UTTER, C.J., and WRIGHT, HOROWITZ, DOLLIVER, HICKS, and WILLIAMS, JJ., concur.

ROSELLINI, J. (dissenting)

It may seem trifling to object to tipping at public expense, however, it violates the state constitution and the precedent it sets will cost the taxpayers millions of dollars.

For instance, there has been appropriated for the 1979-81 budget a sum of some $56.6 million for travel and per diem expense for the State. The amount provided by other subdivisions of government for the public expenses of their employees is equally impressive. If tipping is permitted in the instant case, I am sure that all government entities will follow this precedent.

A $5 lunch or a $10 dinner is commonplace. The public employee under present law gets a $5 lunch or a $10 dinner *723 and he is asked to pay the tip out of his funds which amounts to 10 or 15 percent of the cost of the meal. It seems to me that it is a good bargain to obtain a $10 meal for the sum of $1.50, which would be the amount the individual paid as a tip. No great sacrifice at today's prices. But if the tips of public employees are to be paid by the public entities, it will amount to millions of dollars.

Article 8, section 7, of the Washington Constitution provides:

§ 7 CREDIT NOT TO BE LOANED. No county, city, town or other municipal corporation shall hereafter give any money, or property, or loan its money, or credit to or in aid of any individual, association, company or corporation, except for the necessary support of the poor and infirm, or become directly or indirectly the owner of any stock in or bonds of any association, company or corporation.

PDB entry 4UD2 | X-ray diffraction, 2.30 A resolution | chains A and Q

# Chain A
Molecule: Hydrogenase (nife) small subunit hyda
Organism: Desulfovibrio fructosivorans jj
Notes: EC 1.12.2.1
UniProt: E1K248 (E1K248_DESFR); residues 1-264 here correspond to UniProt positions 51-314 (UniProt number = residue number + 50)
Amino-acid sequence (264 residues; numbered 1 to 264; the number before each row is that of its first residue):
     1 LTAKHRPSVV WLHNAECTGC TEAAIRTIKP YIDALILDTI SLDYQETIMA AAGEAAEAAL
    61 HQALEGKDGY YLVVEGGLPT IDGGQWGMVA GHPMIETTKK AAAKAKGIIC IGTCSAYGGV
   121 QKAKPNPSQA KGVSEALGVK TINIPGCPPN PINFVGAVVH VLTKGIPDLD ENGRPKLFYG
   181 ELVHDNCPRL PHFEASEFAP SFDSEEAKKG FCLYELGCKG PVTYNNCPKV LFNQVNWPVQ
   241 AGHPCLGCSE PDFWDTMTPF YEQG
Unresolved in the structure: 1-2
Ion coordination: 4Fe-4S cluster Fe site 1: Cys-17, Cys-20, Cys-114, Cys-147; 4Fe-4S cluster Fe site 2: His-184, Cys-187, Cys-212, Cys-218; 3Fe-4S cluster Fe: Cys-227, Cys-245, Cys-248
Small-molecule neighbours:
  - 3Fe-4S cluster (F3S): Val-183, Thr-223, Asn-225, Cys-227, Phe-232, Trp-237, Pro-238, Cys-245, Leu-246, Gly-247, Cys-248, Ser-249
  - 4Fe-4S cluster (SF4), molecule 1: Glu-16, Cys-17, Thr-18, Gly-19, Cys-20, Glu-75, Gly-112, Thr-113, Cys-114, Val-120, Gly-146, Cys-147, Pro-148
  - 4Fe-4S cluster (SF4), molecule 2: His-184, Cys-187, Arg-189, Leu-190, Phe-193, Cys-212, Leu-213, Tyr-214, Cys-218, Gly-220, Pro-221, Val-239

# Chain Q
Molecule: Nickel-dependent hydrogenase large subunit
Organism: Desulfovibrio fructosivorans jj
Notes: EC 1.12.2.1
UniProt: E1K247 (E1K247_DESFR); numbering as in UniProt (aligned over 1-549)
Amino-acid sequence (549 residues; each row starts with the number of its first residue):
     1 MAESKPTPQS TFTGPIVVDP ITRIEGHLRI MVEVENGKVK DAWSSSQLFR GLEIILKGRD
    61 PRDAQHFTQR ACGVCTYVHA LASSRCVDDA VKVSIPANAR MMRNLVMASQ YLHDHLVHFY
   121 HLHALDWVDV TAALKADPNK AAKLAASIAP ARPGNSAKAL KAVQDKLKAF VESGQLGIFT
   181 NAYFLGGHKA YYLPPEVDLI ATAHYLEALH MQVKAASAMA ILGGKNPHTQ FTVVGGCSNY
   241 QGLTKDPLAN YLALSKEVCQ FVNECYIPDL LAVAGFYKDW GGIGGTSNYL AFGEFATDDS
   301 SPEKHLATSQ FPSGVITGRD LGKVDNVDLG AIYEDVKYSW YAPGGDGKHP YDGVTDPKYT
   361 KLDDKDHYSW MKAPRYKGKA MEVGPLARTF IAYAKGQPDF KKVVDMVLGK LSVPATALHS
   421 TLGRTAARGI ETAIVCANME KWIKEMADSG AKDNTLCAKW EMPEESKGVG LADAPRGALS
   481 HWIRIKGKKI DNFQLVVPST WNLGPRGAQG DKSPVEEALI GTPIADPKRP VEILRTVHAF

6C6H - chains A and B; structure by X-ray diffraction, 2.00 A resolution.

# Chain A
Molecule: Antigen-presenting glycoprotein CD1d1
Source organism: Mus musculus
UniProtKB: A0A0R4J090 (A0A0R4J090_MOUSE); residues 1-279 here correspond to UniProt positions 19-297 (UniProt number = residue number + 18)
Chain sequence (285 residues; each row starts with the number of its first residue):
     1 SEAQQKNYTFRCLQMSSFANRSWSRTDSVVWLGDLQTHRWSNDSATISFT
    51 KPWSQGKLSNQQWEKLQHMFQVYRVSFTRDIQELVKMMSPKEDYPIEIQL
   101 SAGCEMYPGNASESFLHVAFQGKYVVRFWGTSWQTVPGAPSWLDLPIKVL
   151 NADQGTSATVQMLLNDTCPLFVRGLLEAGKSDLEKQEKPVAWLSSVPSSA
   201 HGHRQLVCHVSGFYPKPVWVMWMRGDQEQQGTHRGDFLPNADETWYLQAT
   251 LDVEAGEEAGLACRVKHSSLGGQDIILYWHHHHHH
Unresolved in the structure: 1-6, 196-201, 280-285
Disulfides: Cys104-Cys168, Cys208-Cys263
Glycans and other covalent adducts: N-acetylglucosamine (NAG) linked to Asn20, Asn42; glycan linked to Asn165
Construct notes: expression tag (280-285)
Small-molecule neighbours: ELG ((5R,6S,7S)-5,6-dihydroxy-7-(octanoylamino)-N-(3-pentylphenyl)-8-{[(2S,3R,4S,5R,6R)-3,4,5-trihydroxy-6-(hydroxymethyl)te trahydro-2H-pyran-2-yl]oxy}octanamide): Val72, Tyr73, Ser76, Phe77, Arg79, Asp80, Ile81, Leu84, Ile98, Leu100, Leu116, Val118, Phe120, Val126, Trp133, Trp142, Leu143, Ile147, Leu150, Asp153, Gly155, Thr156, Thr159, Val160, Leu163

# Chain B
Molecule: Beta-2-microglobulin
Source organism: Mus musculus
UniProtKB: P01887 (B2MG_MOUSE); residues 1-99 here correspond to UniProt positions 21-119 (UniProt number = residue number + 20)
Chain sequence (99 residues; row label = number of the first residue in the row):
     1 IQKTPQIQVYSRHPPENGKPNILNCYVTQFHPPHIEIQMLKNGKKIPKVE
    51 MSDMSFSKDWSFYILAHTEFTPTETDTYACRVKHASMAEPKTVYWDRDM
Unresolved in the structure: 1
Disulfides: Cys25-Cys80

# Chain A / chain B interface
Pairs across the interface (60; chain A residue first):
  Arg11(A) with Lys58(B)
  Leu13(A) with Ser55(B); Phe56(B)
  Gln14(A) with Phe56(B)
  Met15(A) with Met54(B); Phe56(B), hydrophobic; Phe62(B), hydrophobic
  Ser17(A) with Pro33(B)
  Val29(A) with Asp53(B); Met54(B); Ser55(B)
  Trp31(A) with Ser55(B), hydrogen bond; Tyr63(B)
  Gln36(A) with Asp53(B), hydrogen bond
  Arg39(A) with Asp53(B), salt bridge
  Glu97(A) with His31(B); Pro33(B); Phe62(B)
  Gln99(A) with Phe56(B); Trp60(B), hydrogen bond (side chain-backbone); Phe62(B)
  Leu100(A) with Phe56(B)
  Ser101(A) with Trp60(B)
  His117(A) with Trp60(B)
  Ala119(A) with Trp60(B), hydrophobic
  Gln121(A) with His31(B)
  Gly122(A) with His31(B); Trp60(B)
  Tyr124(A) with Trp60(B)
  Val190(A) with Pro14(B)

The general rules followed in the interpretation of this case are as follows: All constitutional adjudication begins with the understanding that the constitution is an expression of the will of the people. State ex rel. Albright v. Spokane, 64 Wn.2d 767, 394 P.2d 231 (1964). Thus, the court is limited in its role in interpreting the constitution. First, the court has no power to construe or interpret a provision that is clear, plain and unambiguous in its terms. Anderson v. Chapman, 86 Wn.2d 189, 543 P.2d 229 (1975). See State ex rel. O'Connell v. Port of Seattle, 65 Wn.2d 801, 399 P.2d 623 (1965). Second, the court cannot create exceptions where there are none, no matter how expedient or desirable, as the wisdom or folly of constitutional provisions is not the subject of judicial review. Anderson, at 196; O'Connell, at 806. However, where the meaning or scope of a constitutional provision is ambiguous and unclear, the court has a duty to construe that provision, State ex rel. O'Connell v. Slavin, 75 Wn.2d 554, 452 P.2d 943 (1969), since no other agency of government has authority to definitively interpret the constitution. State Highway Comm'n v. Pacific N.W. Bell Tel. Co., 59 Wn.2d 216, 367 *724 P.2d 605 (1961). The increased level of judicial scrutiny has been for the protection of public funds which may be potentially wasted. The court has acted as a watchdog to ensure that public funds will not be given away. Words used in a constitution must be understood in their usual and ordinary sense. Gruen v. Tax Comm'n, 35 Wn.2d 1, 211 P.2d 651 (1949).